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Doctoral thesis2000Open access

Growth rhythm and frost hardiness dynamics in Norway spruce (Picea abies (L.) Karst.)

Westin, Johan


The seasonal growth rhythm and frost hardiness development of Norway spruce (Picea abies (L.) Karst.) in Northern Sweden were characterised in trees from local seed sources and transferred seed sources of natural and selected origins. The main aim was to clarify whether the growth performance of selected populations of local origin had a similar physiological basis to the growth performance of southern natural populations.
Populations of southern origins tended to initiate growth and dehardening later in spring, and start growth cessation and hardening later in autumn, than populations of northern origins. Populations transferred more than approximately 3 deg in latitude showed poor growth performances due to lower numbers of stem-units. Southern populations showed prolonged apical mitotic activity compared with those of northern and local origins.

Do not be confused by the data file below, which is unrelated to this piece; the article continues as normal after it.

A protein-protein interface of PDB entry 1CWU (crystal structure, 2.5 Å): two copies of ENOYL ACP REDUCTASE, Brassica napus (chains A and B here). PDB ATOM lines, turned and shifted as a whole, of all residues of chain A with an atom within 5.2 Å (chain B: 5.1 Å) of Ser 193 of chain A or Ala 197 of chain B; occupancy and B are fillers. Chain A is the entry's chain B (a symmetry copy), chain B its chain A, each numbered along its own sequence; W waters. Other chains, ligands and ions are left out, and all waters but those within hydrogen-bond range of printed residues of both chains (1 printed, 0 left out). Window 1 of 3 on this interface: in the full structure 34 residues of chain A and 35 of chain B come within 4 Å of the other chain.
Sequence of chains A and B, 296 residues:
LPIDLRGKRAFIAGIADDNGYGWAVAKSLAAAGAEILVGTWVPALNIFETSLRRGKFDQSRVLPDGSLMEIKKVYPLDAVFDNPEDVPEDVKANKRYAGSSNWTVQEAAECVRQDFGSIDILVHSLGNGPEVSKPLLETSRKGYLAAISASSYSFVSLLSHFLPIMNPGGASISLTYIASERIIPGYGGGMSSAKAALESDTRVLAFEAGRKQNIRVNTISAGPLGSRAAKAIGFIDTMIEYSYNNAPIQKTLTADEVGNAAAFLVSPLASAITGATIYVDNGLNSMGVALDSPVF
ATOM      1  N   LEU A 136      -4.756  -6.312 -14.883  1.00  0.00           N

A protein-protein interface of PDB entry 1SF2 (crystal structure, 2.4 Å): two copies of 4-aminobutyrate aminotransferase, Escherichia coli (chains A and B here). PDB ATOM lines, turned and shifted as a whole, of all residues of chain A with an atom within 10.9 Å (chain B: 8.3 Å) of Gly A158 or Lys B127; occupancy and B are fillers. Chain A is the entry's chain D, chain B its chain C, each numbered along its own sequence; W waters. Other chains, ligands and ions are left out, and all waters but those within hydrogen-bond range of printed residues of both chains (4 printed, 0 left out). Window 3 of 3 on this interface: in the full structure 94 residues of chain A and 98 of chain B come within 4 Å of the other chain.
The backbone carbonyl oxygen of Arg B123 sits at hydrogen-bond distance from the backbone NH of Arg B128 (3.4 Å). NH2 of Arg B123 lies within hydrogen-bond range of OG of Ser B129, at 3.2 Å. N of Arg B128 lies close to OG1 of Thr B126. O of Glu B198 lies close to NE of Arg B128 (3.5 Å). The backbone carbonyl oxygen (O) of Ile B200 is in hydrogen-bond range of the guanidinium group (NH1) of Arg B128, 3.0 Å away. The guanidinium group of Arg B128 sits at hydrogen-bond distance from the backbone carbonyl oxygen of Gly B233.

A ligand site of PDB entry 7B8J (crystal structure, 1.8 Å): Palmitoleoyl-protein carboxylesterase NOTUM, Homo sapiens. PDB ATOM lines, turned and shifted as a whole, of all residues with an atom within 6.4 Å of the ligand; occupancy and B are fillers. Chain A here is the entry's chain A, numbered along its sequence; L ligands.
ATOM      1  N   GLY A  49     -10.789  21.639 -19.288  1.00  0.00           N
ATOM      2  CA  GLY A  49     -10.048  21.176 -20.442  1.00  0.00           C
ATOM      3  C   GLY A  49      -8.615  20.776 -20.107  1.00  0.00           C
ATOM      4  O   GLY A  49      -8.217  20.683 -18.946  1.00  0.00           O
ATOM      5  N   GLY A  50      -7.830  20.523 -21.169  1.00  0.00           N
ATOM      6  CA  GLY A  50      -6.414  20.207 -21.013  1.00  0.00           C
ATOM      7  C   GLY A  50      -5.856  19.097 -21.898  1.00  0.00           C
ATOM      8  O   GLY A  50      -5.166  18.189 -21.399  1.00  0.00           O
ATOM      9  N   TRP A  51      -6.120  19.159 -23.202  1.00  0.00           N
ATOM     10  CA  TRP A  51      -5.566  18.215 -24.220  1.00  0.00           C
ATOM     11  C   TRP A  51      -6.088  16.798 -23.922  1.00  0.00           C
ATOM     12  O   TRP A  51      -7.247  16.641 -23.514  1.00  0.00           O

Progenies of selected plus-trees showed a later start of growth and slightly later dehardening in spring. Growth cessation occurred later in juvenile seedlings of selected populations than in natural populations of similar origin. Furthermore, in non-juvenile trees of selected populations prolonged mitotic activity was observed. Needle frost hardiness levels in selected populations were similar to those of natural populations of similar origin. Selected populations of northern origins tended to produce more stem-units than natural populations of similar origin.
​​​​​​​Throughout the studies, variation in duration of mitotic activity appeared to be unrelated to the number of stem-units produced. This was evident both among populations and among clones of similar origins. Furthermore, variation in the ability to produce stem-units could not explain variation in accumulated height growth among natural populations. Growth and hardiness performances of southern populations and of selected populations of local origin appeared, at least in part, to have a similar physiological basis i.e. delayed spring and autumn phenology.


buds; frost hardiness; growth; mitotic activity; needles; Norway spruce; Picea abies; stem units

Published in

Acta Universitatis Agriculturae Sueciae. Silvestria
2000, number: 125
ISBN: 91-576-5859-5
Publisher: Department of Forest Genetics and Plant Physiology, Swedish University of Agricultural Sciences